This battery consists of recycled Li-Ion cells type 18650.
Time and again, we have to deal with defective Li-Ion batteries in the repair café next door where I’m working in. Usually individual cells became defective or the battery management unit is broken. The (remaining) cells are sometimes still as good as new (i.e. close to their original capacity) – too good to throw away!
The work with lithium cells called for voltages to be measured with an accuracy of at least 50 mV, for instance to prevent overcharging of the cells.
Over the years, a number of multimeters have accumulated in my shack – with quite different quality. Now the question was: which meter should I trust? For some of the devices, not even information about their accuracy was available any more.
A delta loop antenna – especially for the 40 metre band – is not exactly suitable for SOTA. It is huge and requires a lot of space. Furthermore the set up is time-consuming. Nevertheless I’d like to show this design here because:
During sunspot minimum 40 m still offers the opportunity to work a lot of DX.
The delta loop provides the required take off angle to work the DX.
Sometimes space (and time) don’t matter.
It’s fun building it 😉
A possible application could be intercontinental S2S events.
Here is the Link to the 20 metre version of the delta loop. During our DX-pedition (Link) to the Principality of Liechtenstein in Sept. 2013. DL4AAE worked hundreds of JA’s on 20 metres with this antenna and 100 W output power.
As many SOTA-enthusiasts, I’m continuously trying to improve weight, size and performance of my equipment. Over the last two to three years, the following configuration has crystallized for my SOTA activations:
Recently I came across an article from Andrew, VK1AD, in which he describes a QRP L- tuner for 3.5 MHz to 52 MHz. It can be found here.
Andrew’s article is based on an essay by Peter, VK3YE, published in VK’s Amateur Radio magazine, Edition 5, May 2017.
I really wanted to try this easy to build L- tuner, because I thought it might perform even better than my EFHW- transformers (UnUns) and the EFHW- dipole I’m currently using for my SOTA activations.
Once again it was time to dictate a diet to the equipment. Last year, on my hikes around the Rappenseehütte, I had „only“ 2.5 kg of equipment with me, considerably less than on the Hammerspitze, where I carried 5 kg. But 2.5 kg additional weight is still too much on long hikes.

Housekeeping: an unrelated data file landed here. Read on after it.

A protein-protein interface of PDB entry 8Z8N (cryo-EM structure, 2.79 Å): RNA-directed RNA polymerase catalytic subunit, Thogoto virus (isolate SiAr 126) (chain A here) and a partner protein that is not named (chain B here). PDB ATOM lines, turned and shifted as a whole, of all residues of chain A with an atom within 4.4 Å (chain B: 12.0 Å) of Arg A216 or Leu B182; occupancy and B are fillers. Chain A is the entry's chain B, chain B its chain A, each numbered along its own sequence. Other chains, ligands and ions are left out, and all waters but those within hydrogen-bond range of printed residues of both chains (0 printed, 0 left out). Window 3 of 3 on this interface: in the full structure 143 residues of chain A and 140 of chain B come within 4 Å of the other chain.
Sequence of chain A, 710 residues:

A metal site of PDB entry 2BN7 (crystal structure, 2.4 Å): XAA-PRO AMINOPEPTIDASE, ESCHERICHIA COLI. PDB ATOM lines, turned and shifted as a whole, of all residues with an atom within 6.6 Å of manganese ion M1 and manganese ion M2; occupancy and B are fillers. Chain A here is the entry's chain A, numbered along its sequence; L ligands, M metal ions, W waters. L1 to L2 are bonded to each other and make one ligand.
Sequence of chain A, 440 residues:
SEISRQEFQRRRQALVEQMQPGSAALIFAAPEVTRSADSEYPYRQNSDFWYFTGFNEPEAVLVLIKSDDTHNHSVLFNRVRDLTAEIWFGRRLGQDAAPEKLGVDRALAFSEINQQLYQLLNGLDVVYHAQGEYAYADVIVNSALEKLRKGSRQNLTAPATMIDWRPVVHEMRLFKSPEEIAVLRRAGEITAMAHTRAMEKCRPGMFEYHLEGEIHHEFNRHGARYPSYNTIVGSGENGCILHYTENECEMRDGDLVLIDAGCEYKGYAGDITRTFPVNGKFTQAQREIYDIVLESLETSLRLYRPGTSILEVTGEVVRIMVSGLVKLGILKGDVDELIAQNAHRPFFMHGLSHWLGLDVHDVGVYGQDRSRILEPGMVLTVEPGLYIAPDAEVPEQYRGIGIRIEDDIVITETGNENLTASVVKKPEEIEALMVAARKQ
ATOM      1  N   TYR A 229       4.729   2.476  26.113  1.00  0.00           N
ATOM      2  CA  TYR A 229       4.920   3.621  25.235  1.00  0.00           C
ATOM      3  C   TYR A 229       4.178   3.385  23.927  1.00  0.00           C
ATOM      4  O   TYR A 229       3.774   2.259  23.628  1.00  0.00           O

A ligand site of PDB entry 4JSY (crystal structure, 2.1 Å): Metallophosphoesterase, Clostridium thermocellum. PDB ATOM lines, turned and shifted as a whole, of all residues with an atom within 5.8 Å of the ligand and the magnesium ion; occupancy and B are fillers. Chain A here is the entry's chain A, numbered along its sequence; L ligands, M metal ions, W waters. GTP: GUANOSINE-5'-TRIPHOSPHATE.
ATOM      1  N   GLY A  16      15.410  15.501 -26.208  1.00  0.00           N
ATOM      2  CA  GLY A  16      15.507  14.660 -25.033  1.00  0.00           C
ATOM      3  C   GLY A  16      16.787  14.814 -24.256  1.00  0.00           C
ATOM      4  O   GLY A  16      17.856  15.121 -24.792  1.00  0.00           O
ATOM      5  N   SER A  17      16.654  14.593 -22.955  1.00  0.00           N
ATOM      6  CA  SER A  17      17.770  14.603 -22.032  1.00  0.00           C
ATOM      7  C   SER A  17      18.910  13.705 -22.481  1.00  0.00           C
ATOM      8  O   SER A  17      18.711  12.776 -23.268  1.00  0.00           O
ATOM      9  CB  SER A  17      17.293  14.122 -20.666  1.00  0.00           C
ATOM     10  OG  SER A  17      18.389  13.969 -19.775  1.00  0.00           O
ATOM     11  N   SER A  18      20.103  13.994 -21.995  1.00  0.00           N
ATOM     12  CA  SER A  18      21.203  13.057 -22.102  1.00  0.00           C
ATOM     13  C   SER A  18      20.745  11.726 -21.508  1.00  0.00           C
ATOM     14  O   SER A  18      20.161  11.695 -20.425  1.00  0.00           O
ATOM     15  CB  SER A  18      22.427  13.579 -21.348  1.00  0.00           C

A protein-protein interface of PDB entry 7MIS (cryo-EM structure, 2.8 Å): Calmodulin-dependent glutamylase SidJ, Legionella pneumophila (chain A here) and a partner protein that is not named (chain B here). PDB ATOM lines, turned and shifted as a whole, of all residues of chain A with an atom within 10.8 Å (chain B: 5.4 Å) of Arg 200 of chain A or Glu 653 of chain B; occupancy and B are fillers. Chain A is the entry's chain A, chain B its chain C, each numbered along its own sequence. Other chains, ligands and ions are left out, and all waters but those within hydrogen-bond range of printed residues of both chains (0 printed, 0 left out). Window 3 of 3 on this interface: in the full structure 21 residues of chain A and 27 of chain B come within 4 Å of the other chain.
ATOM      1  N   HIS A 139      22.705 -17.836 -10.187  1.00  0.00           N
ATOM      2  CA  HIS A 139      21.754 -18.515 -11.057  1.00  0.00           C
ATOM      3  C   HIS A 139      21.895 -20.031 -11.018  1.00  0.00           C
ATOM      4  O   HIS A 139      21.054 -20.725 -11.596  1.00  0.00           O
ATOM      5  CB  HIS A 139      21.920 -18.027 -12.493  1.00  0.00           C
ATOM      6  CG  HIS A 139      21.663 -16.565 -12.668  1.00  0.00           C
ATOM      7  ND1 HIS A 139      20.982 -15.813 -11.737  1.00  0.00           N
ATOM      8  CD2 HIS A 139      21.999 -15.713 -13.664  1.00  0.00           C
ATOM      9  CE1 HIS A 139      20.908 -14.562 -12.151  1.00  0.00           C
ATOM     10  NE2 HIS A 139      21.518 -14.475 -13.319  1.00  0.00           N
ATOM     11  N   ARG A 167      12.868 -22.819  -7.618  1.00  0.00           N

Die hier gezeigten Powerbanks sind aufgrund ihres Gewichts für SOTA nur sehr eingeschränkt zu verwenden. Allenfalls zu einer „Drive-on Location“ würde man so ein Monstrum mitnehmen. Oder in den Campingurlaub, was tatsächlich die Motivation für den Bau der beiden Powerbanks war – man kann ja auch vom Campingplatz funken!
The impedance of an End Fed Half Wave (EFHW) dipole lies in a range of approx. 2k Ohm to 4k Ohm. In order to achieve a reasonable matching at 50 Ohm, a transformer can be used.
As a starting point I simply copied the design of a broadband transfomer, using a ferrite toroid FT 140-43 from Amidon with a turns ratio of 3:24. The transmission ratio, which is the square of the turns ratio (1:8), is 1:64. This means an impedance of 3200 Ohms will be transformed to 50 Ohms. The above mentioned range of 2k to 4k will fall in a range of approx. 30 to 60 Ohms which results in a slight (but acceptable) mismatch.
There are several manuals available, e.g. here or here.
Edit 2021-11-03: There is a discussion on the SOTA-Reflector which indicates, that the cross-over winding technique causes additional loss. Apparently it is more efficient to make all windings as close as possible.
While operating on DM/BW-852 I encountered an issue with the Keyer/Mic- encoder of my KX3. A detailed description can be found here: Link
Elecraft support confirmed the encoder being the root cause :
„We […] do know that extreme temperature changes, more typically found with the KX2 and KX3, may cause shorter life spans for them. The most common failure mode we see with the encoders is that the viscous damping material used in the shafts will leak out onto the encoder itself, which in turn, causes them to fail or skip as the encoder is turned.„
A delta loop antenna is not particularly suitable for SOTA. It requires much more space than a vertical and the set-up is more complex.
Nevertheless I’d like to show this design here because sometimes space (and weight) don’t matter and a low take off angle is welcome.
If you are looking for a delta loop for the 40 metre band, try this Link.
A possible application could be the VK/ZL/JA <> EU S2S event or the Trans- Atlantic S2S QSO party.
During our DX-pedition (Link) to the Principality of Liechtenstein in Sept. 2013. DL4AAE worked hundreds of JA’s on 20 metres with this antenna and 100 W output power.